"We were in the CTV building that morning because a client was looking to move in and we were there scoping it out for them to see what they needed to setup network infrastructure,” recalls Hema.
"Our cellphones had been going off all that morning so I sent our guys out to clients. All but one of our guys were out of the CBD when the earthquake hit."
Hema is the managing director of backup and infrastructure company Oxygen IT, which last February found itself in the middle of a nightmarish situation.
Oxygen's offices, which also housed the datacentre used by its clients, were severely damaged by the 6.3 magnitude quake on 22 February. The Cashel Street location was a short distance away from the ill-fated CTV building.
Fortunately for the company, it had mirrored its client’s data to a facility outside of the CBD to provide redundancy, only weeks before the earthquake. Hema says none of his datacentre clients were affected by major outages, but admits things could have been much worse.
Hema and his team of five staff and six contractors were all unharmed, and once their families had been checked on, Hema says they went about recovering client systems.
He says he knew most of his clients were unaffected because of server monitoring software to which he had access on his phone.
"We have Linux-based server monitoring software installed on all our clients' machines. I could tell that all our clients who backed up to online were fine, but I needed to check on the health of some of the clients who only kept local backups," says Hema.
He says while his clients had mostly moved to online backups, some were still lagging behind on the uptake.
"Even now a few of my customers need a good kick in the ass to get them going," says Stace.
The only way to do check on these backups, which in some cases represented the livelihoods for several businesses, was to retrieve the backup disks at each premises.
One-and-a half hours later he was back in the CBD.
“It was eerie going back into the city, there was smoke and dust still hanging in the air. There were thousands and thousands of people heading away, and only a handful heading towards,” says Hema.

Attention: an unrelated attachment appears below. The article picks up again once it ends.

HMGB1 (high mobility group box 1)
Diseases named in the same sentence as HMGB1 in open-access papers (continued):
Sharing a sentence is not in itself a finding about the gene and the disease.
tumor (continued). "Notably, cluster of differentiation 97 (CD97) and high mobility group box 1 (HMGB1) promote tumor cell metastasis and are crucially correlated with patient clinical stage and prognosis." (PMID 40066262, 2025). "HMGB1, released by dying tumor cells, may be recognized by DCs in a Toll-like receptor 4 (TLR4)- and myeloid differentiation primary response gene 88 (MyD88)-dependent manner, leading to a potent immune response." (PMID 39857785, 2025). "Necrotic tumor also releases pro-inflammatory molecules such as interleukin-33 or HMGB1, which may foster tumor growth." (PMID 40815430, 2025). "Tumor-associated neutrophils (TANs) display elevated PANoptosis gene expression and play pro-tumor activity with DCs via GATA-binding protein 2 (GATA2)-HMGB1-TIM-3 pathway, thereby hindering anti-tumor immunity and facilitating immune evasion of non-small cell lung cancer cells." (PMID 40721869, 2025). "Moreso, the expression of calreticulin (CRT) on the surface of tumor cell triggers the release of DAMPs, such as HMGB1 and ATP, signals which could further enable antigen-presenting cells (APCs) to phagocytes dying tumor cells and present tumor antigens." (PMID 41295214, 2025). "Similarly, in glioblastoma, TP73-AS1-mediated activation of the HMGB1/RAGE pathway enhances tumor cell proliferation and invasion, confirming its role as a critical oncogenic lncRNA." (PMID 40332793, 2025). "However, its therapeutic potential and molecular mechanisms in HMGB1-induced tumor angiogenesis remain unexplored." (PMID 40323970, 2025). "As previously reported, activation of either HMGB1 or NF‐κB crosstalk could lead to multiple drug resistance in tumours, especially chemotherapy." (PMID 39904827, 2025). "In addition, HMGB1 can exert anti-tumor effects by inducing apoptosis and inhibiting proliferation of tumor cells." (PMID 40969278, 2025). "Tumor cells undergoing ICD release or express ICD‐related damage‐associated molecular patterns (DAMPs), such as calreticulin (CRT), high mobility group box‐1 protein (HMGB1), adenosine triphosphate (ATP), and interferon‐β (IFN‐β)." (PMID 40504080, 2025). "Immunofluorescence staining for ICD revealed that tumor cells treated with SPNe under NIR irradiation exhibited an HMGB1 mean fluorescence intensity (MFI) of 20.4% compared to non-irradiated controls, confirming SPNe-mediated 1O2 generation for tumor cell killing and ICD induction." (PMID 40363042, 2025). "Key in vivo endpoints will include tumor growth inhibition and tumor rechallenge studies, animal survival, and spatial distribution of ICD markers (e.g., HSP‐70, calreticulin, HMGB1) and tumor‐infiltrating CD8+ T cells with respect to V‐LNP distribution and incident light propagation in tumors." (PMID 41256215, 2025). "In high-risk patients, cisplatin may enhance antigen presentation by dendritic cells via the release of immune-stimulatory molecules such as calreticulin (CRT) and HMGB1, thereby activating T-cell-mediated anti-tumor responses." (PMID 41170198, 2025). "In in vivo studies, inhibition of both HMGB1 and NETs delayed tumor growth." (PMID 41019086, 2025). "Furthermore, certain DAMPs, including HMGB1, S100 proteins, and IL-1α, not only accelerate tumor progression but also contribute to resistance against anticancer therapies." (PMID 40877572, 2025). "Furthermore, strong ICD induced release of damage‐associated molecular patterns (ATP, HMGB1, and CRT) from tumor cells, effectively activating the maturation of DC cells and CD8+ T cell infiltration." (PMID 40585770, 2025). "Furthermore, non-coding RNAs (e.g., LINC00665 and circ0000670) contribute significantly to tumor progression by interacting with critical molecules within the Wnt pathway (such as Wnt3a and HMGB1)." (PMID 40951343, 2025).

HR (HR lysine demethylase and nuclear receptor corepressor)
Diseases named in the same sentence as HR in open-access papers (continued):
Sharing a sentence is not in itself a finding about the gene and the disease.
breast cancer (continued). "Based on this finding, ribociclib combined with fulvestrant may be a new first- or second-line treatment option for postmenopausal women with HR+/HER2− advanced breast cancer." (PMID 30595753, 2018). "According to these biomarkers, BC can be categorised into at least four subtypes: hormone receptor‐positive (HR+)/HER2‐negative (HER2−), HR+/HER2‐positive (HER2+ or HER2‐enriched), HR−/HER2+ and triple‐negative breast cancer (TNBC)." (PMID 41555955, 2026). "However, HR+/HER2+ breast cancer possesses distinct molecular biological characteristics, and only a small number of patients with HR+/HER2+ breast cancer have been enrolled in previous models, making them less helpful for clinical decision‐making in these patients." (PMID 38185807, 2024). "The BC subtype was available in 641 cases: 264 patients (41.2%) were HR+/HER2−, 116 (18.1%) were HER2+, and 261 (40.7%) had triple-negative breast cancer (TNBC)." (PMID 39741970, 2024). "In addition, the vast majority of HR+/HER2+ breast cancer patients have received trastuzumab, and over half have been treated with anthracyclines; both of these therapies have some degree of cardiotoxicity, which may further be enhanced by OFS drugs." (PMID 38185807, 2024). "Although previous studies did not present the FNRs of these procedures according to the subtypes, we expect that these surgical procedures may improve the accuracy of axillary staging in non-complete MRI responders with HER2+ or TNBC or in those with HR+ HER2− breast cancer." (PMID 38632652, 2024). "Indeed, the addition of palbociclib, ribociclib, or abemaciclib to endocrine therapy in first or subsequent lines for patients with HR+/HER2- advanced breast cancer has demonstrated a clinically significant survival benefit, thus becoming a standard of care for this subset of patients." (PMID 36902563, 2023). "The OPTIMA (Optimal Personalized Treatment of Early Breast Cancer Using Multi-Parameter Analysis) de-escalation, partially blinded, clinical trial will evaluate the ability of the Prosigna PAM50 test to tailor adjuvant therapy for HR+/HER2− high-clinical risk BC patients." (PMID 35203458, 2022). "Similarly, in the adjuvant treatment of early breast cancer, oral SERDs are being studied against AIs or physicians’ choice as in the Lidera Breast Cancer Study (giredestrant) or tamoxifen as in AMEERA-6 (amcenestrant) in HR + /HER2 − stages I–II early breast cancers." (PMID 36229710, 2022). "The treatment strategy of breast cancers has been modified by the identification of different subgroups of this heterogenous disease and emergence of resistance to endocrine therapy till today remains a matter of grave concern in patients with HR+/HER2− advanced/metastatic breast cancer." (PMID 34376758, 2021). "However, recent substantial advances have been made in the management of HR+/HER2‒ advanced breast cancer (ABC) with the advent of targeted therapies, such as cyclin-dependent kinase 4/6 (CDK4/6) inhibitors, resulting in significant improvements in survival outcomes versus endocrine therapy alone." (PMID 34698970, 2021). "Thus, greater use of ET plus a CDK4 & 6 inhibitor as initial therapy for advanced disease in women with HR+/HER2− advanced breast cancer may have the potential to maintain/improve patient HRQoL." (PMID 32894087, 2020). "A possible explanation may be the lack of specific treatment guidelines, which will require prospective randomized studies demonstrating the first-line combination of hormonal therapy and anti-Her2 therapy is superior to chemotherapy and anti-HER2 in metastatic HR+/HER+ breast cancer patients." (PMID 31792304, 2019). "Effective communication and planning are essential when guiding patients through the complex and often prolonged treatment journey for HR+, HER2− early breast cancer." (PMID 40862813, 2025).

Hema says he gained access to the Red Zone by getting a pass from a contact in the telco industry. Shortly after, he was in the cordoned off area of the CBD retrieving recovery disks for various clients.
Word got out that Hema was in the Red Zone, and it was not long until he was getting requests from IT partners and friends to retrieve their backup devices too.
"There was one company who managed to do a full backup to their datacentre, but the files were corrupt," says Hema.
"I had to run up four storeys on a leaning building to get this USB disk, which I wouldn't have needed to if they had checked to make sure their backups were recoverable."
Hema says the disaster recovery plan Oxygen set in place after the September earth quakes were key to their business continuing operations.
This includes server monitoring solutions, datacentre redundancy plans, and even survival kits in the trunks of each of his staff.
Oxygen now has a second datacentre in Palmerston North. Staff there have been trained to recognise if emergency situations arise from Christchurch and react appropriately. Hema says Oxygen is investing in UHF walkie talkies to communicate with engineers and the Palmerston North datacentre in case communication channels are affected in a future disaster.
His take away advice for IT workers is simple: Stick to your disaster recovery plan and check your backups.
"Backups can retrieve files sure, but you need to make sure the images are bootable," says Hema.
"It's not much use having all that data if the applications aren't working."
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